The Rangers' High-A affiliate opens the season with 13 pitchers, two catchers, seven infielders, and three outfielders. Five Bakersfield pitchers were included in Lone Star Dugout's top 50 Rangers prospects.
1) Phillips and Reed in the bullpen.
The Blaze have an incredibly talented starting rotation, and unfortunately that has caused a couple of talented pitchers to move to the bullpen this season. Both hurlers could benefit from the switch to the ‘pen by moving though the system quickly. Zach Phillips, a lefty, has a good two-seamer to go with an above-average curveball and an underrated changeup. Evan Reed, the Rangers' third round pick in the 2007 Draft, has a great pitcher's frame and he works between 92-94 mph as a reliever. If his slider continues to improve and he stays in the ‘pen, Reed could be a late-inning relief prospect.
2) Brennan Garr moving down.
Garr has been one of the Rangers' most promising relief prospects for the last couple of years, but he has officially taken a step back. The right-hander missed some time in 2008 because of arm troubles, but he returned and finished the season on a high note with Double-A Frisco. However, Garr had a very rough Spring Training, causing the Rangers to send him back to High-A Bakersfield, where he has not pitched since mid-2007. If Garr returns to form with the Blaze, the Rangers probably won't hesitate to re-promote him, but this current stint in Bakersfield could make or break his professional career.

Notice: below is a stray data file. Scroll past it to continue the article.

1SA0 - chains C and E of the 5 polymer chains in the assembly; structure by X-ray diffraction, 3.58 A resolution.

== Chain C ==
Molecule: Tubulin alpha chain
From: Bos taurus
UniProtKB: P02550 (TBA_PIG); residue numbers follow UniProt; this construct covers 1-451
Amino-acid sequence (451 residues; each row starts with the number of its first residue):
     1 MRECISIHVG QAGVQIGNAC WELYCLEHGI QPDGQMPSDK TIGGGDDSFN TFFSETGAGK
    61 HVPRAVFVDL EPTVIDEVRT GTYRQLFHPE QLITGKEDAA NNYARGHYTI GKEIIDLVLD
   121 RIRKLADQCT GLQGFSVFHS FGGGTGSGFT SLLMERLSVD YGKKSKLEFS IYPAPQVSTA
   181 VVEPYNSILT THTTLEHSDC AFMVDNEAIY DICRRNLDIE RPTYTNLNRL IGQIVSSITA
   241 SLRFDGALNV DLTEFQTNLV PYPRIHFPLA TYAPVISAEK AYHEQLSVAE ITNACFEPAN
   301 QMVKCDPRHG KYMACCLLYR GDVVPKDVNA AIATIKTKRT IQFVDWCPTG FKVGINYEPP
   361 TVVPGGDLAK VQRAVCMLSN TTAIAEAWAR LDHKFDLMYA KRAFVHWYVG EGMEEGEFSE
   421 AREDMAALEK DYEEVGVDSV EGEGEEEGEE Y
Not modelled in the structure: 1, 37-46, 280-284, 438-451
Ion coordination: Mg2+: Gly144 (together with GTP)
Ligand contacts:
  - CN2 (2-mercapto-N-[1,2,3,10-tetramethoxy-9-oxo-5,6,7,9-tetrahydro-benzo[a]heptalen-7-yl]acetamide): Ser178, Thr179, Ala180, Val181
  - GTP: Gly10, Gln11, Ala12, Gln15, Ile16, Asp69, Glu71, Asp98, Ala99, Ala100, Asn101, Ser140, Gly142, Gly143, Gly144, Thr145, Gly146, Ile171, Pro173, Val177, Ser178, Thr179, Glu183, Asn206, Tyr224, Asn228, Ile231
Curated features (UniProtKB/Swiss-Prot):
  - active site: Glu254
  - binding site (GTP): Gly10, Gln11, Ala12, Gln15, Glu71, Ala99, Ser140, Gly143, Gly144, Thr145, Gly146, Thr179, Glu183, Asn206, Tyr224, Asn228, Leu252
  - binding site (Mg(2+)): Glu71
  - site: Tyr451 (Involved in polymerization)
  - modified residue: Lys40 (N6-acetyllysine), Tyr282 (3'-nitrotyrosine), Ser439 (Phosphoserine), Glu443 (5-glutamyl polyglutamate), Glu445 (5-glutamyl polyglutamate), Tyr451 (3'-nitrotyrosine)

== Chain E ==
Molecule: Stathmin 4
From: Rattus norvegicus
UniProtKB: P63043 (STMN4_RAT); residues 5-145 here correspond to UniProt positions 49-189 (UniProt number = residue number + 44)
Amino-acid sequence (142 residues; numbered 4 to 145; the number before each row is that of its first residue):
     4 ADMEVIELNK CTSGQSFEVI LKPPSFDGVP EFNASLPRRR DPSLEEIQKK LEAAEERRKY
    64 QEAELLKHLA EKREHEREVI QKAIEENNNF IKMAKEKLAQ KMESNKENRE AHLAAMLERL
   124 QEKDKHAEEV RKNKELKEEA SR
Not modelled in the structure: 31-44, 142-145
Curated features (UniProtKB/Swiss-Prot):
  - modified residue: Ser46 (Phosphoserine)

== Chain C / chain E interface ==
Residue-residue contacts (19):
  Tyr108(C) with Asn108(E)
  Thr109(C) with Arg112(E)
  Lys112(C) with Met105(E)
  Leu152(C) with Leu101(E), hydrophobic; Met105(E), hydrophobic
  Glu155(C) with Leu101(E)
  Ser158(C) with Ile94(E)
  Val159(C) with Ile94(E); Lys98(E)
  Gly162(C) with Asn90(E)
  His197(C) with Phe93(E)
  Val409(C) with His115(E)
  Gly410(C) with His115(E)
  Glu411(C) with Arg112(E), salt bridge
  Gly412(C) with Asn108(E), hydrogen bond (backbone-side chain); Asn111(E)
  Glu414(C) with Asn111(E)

3) Michael Kirkman.
Kirkman's inclusion in the Bakersfield rotation isn't much of a surprise, but because he's been on-and-off the field so much during his four previous professional seasons, the lefty may be the most forgotten about talent in the organization. Kirkman has a good upper-80s, low-90s fastball to go with a solid assortment of offspeed stuff. The 6-foot-4 sotuhpaw proved to be over his past control issues with Clinton last season, and he could be primed for a breakout season in 2009.
Three stories to follow
1) Corey Young's movement.
Left-handed reliever Corey Young could easily become the Rangers' first 2008 draft pick to reach the Major Leagues. Young, who throws from a low three-quarters arm slot, has a plus curveball and is incredibly tough on left-handed hitters. The Seton Hall product had an outstanding Spring Training [he didn't allow a single baserunner] and the Rangers probably won't be shy about moving him quickly, especially since there is a shortage of lefty relievers in the organization.
2) Tim Murphy: This season's Tommy Hunter?
While Young is likely the Rangers' most polished reliever from the 2008 draft class, Tim Murphy is probably the most developed starter. A former UCLA Bruin, the 21-year-old Murphy has a low-90s fastball and a good curveball. The Hunter comparison may not be fair -- Murphy is highly unlikely to watch the Majors this season -- but he has an excellent chance to be in Frisco before the first half is over.
3) The health of Kennil Gomez.
Gomez missed much of the second half last season with a shoulder issue, but after some much-needed rest and rehab, the 21-year-old was able to avoid surgery and break camp in the Bakersfield rotation. The Rangers may want to keep a watchful eye on Gomez's workload this season, and the sinkerballer's progress with the Blaze will be interesting to watch. If he is fully healthy, and stays healthy, Gomez should have little problem with the California League.
One to watch
Tim Smith is exactly the type of player that could have a breakout season in the California League. The 6-foot-3 outfielder has a solid approach, above-average raw power, and decent speed. Smith could potentially bat .300 with 20-25 home runs and 15 stolen bases if he spends all season in the Cal League.